According to the implantation theory, we established the readily available murine model to evaluate the development of endometriosis-like lesions [2728]. Female mice (6 weeks of age, BALB/c) were purchased. Before initiating the experiments, animals were allowed to acclimate to the following conditions for 7 days. Mice were in a controlled temperature range (72–74 F) on a 12-h light, 12-h dark cycle. Mice were given food and water ad libitum. Recipient mice were ovariectomized through two 0.5-cm dorsolateral skin incisions and were then divided into two treatment groups, estradiol valerate (0.5 μg/mouse · week) in corn oil or only corn oil vehicle. Mice were dosed subcutaneously once per week for 2 weeks before inducing experimental endometriosis. Donor mice were primed 41 h before removing the uterus with pregnant mare serum gonadotropin (10 IU intraperitoneally). The donor uterus was removed en bloc after euthanasia, cleaned of excess tissue, and washed thrice in sterile PBS. The uterus was slit with a linear incision longitudinally and minced (≤1.5 mm). Recipient mice were anesthetized using isoflurane/oxygen and given buprenorphine (0.1 mg/kg) for pain management. A 0.5-cm right dorsolateral incision was made; minced donor tissue (1:2 donor uterus to host ratio) in 500 μL PBS was injected into the peritoneal cavity of the recipient and gently massaged to disperse the tissue. An equivalent amount (~100 mg) of minced tissue was transferred into all recipients. Mice were treated for 4 additional weeks with estradiol valerate or the vehicle. After 4 weeks, mice were euthanized with CO2, the peritoneal cavity was opened, and endometriosis-like lesions were removed. To assess the effects of drug candidates on ectopic uterine tissue, ectopic lesions were photographed to document in situ endometriosis-like lesions. Endometriosis-like lesions were visualized, dissected, measured, and weighed. Endometriosis-like lesions were removed and either fixed in 10 % formalin or snap-frozen on dry ice and stored at −80 °C until use.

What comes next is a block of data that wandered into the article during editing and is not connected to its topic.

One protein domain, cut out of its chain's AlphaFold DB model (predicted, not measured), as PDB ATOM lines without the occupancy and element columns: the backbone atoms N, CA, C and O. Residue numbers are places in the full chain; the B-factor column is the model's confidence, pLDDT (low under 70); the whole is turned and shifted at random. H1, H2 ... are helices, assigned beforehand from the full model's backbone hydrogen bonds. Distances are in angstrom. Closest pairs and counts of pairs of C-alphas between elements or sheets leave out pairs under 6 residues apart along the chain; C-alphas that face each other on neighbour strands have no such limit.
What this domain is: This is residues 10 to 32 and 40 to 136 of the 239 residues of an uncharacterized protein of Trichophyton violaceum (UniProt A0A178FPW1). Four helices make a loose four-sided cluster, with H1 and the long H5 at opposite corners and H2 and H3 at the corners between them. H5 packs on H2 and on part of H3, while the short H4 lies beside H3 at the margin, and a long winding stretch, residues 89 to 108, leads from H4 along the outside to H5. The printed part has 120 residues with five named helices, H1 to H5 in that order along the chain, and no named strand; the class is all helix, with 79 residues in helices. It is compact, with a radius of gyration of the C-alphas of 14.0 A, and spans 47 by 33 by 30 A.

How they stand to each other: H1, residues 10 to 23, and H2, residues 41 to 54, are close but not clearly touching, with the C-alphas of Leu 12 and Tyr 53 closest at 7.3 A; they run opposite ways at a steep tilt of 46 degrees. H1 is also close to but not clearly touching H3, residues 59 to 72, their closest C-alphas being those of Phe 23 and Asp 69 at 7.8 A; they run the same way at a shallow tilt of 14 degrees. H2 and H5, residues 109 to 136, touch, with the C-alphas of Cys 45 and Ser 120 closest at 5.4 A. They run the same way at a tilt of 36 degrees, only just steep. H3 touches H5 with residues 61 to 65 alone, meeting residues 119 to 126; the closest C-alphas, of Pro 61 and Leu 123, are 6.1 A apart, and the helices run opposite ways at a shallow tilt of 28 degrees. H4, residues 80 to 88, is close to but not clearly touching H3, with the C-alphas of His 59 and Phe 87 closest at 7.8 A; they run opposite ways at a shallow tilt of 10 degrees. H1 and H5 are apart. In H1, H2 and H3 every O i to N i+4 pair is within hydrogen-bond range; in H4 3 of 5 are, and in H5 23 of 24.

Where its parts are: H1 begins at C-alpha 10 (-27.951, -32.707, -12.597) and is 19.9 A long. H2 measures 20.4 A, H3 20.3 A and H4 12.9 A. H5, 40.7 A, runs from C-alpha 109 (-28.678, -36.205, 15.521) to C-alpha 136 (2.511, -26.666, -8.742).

14.4 Effects of Parthenolide on the Endometriosis-Like Lesions in a Murine Model

We undertook a study of feverfew as a potential therapy for endometriosis that illustrated the effectiveness of the murine model. The medical herb feverfew has long been used as a folk medicine for treating fevers, migraine, rheumatoid arthritis, and dysmenorrhea. Parthenolide is considered the primary bioactive compound in feverfew having antitumor and anti-inflammatory properties [41]. Parthenolide has produced anti-tumorigenesis effects against human acute myeloid leukemia and solid tumors, such as breast and pancreatic cancer [4244]. We therefore used an experimental mouse model to evaluate the effect of parthenolide as therapy for endometriosis [28].

A murine model was established by injecting tissue suspension intraperitoneally. Endometriosis-like lesions had grown in the abdominal cavity of all mice. The deposits appeared as cystic lesions bulging under the serosal coat. Most of the lesions were observed around the abdominal incision, the intestinal membrane, and the renal capsule (Fig. 14.1a). The size of lesions ranged from approximately 2 to 8 mm in diameter (Fig. 14.1b). Histologic sections stained with hematoxylin and eosin were endometriotic in character. The monolayer epithelial cell lining of the cyst was revealed by HE staining (Fig. 14.1c, d) [28]. We confirmed that cytokeratin (a marker of epithelial cells) and vimentin (a marker of stromal cells) in the mouse endometriosis-like lesions were positive, whereas calretinin (that of mesothelial cells) was negative, indicating that these cystic lesions originated from the injected endometrial tissues, not the peritoneal cells.